And maybe that search ends this month, an important month for the company. Today, it publishes the first issue of The Twilight Children, a four-issue mini series from two of the biggest creators that the comic book industry has ever produced.
Follow me after the jump where I’ll shed some light on the new series.
In the realm of sword and sorcery fiction, who doesn’t love a little world building?
A little? How about a lot?
I know there are a bunch of fantasy genre lovers out there – writers and artists, and, importantly, readers – who love the thought of world building: starting a tale from scratch and adding characters, locales and history to that original idea.
And I know there are a bunch of you out there who love to see it in comic book form.
That’s why you need to follow me after the jump and find out about From Under Mountains #1!
It’d PanAm Games mania here in Toronto, Biff Bam Pop central, and our illustrious JP Fallavollita is off checking out all the action over the next few weeks. I’m you’re fill-in for this week, and the title that makes my Wednesday Run is part of the ongoing massive Marvel Secret Wars event that is generating a lot of cool comic books at the moment. Find out what’s laying siege to my wallet after the jump!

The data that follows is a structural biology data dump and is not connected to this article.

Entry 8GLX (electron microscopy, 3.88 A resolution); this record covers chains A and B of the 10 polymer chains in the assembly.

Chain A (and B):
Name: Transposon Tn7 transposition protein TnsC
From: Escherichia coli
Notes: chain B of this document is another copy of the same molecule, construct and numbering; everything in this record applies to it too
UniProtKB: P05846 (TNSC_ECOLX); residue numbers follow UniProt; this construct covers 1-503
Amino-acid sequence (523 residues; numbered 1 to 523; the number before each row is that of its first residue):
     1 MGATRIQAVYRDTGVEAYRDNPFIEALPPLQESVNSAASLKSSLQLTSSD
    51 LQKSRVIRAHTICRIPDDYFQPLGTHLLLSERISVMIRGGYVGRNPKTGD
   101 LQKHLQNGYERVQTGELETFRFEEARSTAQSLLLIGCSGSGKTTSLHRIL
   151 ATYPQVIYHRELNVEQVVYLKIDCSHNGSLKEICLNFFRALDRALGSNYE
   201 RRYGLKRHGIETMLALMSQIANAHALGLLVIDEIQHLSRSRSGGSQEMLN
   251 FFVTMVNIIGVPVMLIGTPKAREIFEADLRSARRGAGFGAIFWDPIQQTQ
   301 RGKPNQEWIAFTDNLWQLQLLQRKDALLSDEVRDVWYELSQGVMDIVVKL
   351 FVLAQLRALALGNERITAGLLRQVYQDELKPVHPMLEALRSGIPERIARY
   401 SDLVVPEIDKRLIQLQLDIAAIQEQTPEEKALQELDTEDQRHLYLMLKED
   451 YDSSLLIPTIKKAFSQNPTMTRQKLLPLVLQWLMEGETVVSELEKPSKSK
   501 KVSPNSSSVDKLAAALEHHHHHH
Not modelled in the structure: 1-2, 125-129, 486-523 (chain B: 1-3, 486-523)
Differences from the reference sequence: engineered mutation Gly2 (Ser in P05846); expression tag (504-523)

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Congratulations! You’re going to have a great time this weekend! But don’t bother jamming your swim trunks and your snorkel gear into your Samsonite. Or your backpack. Or your courier bag. You won’t have room. Not with all the exclusives you’ll be picking up at the Con.
And don’t forget the art tube you’ll need to store all those sketches and prints you’ll be getting. (Make sure it has a strap so you can sling it over your shoulder!)
Still, there’s time to make a Wednesday run to your local comic book shop today right?
Get into the spirit of sequential art early with today’s release of the first Image Giant-Sized Artist’s Proof Edition: Black Science #1.
Follow me after the jump where I’ll parse out that mouthful for you!